The board voted 7-0 to support the concept, but it would have to vote again later this year to complete the sale.
Colorado could use the water to help hold off an interstate water war. If the four states in the Upper Colorado River Basin have to send water downstream to fulfill the Colorado River Compact, this state could use its share of Animas-La Plata water to keep downstream states satisfied, according to a water board memo. If the state buys into Animas-La Plata, it would get a vote on the seven-member board that will operate the project.
The Southern Ute tribe supports more state involvement in Animas-La Plata, said Scott McElroy, a lawyer for the tribe, during Monday’s water board meeting.
More Animas River watershed coverage here and here.
With what looks like two relatively dry days left in the month, March snowfall on local ski areas is looking to be well below average, and significantly less than in three of the last four years. March has historically been the snowiest month of the winter, but hasn’t been in the last several years.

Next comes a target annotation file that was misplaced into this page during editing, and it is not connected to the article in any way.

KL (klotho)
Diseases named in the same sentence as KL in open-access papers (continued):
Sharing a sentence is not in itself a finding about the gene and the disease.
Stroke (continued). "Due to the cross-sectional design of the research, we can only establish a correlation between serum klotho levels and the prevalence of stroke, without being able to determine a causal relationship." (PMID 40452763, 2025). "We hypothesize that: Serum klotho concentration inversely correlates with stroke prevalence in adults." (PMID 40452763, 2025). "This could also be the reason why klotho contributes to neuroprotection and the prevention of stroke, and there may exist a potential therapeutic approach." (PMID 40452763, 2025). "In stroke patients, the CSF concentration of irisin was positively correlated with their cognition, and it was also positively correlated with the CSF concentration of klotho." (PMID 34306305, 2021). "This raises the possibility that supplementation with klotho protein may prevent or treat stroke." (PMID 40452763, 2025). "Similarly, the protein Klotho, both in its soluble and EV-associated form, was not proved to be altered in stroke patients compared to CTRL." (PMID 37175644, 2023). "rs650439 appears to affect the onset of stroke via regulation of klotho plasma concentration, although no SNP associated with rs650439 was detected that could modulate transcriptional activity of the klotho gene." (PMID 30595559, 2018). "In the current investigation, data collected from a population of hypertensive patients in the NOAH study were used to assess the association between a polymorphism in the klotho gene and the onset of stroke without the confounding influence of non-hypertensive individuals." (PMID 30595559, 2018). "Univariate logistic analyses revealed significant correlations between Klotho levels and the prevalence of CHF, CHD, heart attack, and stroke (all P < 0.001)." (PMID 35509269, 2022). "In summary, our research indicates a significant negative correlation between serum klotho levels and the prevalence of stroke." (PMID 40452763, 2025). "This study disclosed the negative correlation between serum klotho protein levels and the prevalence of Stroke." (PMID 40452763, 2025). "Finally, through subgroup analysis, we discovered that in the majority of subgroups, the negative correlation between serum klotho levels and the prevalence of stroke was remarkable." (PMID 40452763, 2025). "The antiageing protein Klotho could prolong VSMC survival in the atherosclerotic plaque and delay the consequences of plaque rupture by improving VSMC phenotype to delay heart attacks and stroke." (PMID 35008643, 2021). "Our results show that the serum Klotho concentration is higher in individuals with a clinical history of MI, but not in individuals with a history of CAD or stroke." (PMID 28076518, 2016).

Snowmass has seen 50 inches fall on the top of the mountain so far this month, compared to an average of 60 inches. Last winter, 67 inches fell in March and in the record 2007/2008 season, Snowmass amassed 88 inches in the last full month of the ski season. Aspen Mountain and Aspen Highlands received 43 and 42 inches, respectively — on average they get about a foot more than that. And while last March was just below average for Aspen Mountain, the 62 inches Highlands had was respectably above its 55-inch average. Buttermilk has had 38 inches in March, well below its 50-inch average…
Last winter, storms blew in red dust from the desert on multiple occasions, which hastened the melting of the snowpack and in one instance turned into frozen brown ice when a cold windstorm with minimal precipitation blew through.
This year’s theme is “Common Causes,” and there will be a lineup of notable speakers who will address how water districts and various organizations work together to address common concerns.